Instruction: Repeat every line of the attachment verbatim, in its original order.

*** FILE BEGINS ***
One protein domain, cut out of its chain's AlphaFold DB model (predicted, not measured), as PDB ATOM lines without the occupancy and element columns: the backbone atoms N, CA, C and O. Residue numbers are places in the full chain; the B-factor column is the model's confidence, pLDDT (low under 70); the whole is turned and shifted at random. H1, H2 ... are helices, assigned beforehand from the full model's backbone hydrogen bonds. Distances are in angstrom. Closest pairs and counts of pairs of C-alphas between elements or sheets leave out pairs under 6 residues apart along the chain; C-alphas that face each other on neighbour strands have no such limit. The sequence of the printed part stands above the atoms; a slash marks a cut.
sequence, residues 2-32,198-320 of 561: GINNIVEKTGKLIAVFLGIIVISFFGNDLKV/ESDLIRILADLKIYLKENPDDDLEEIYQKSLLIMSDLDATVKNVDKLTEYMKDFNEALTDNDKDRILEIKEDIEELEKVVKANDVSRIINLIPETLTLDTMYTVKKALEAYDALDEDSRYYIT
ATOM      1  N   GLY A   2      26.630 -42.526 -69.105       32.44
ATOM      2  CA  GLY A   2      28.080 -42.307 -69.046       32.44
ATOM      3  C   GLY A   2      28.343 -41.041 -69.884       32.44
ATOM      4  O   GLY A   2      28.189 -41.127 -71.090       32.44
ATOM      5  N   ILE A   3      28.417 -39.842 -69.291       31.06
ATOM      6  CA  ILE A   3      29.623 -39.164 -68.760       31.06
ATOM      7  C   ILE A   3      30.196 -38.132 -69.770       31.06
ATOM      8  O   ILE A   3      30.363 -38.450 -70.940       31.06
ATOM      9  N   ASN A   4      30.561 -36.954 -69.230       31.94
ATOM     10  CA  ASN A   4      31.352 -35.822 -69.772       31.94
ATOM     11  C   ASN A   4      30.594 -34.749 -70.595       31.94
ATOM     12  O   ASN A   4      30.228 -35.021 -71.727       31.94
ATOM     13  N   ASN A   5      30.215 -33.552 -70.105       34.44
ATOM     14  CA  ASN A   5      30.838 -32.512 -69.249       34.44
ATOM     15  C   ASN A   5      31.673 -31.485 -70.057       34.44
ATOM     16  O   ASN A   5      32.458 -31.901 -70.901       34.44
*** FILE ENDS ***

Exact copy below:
One protein domain, cut out of its chain's AlphaFold DB model (predicted, not measured), as PDB ATOM lines without the occupancy and element columns: the backbone atoms N, CA, C and O. Residue numbers are places in the full chain; the B-factor column is the model's confidence, pLDDT (low under 70); the whole is turned and shifted at random. H1, H2 ... are helices, assigned beforehand from the full model's backbone hydrogen bonds. Distances are in angstrom. Closest pairs and counts of pairs of C-alphas between elements or sheets leave out pairs under 6 residues apart along the chain; C-alphas that face each other on neighbour strands have no such limit. The sequence of the printed part stands above the atoms; a slash marks a cut.
sequence, residues 2-32,198-320 of 561: GINNIVEKTGKLIAVFLGIIVISFFGNDLKV/ESDLIRILADLKIYLKENPDDDLEEIYQKSLLIMSDLDATVKNVDKLTEYMKDFNEALTDNDKDRILEIKEDIEELEKVVKANDVSRIINLIPETLTLDTMYTVKKALEAYDALDEDSRYYIT
ATOM      1  N   GLY A   2      26.630 -42.526 -69.105       32.44
ATOM      2  CA  GLY A   2      28.080 -42.307 -69.046       32.44
ATOM      3  C   GLY A   2      28.343 -41.041 -69.884       32.44
ATOM      4  O   GLY A   2      28.189 -41.127 -71.090       32.44
ATOM      5  N   ILE A   3      28.417 -39.842 -69.291       31.06
ATOM      6  CA  ILE A   3      29.623 -39.164 -68.760       31.06
ATOM      7  C   ILE A   3      30.196 -38.132 -69.770       31.06
ATOM      8  O   ILE A   3      30.363 -38.450 -70.940       31.06
ATOM      9  N   ASN A   4      30.561 -36.954 -69.230       31.94
ATOM     10  CA  ASN A   4      31.352 -35.822 -69.772       31.94
ATOM     11  C   ASN A   4      30.594 -34.749 -70.595       31.94
ATOM     12  O   ASN A   4      30.228 -35.021 -71.727       31.94
ATOM     13  N   ASN A   5      30.215 -33.552 -70.105       34.44
ATOM     14  CA  ASN A   5      30.838 -32.512 -69.249       34.44
ATOM     15  C   ASN A   5      31.673 -31.485 -70.057       34.44
ATOM     16  O   ASN A   5      32.458 -31.901 -70.901       34.44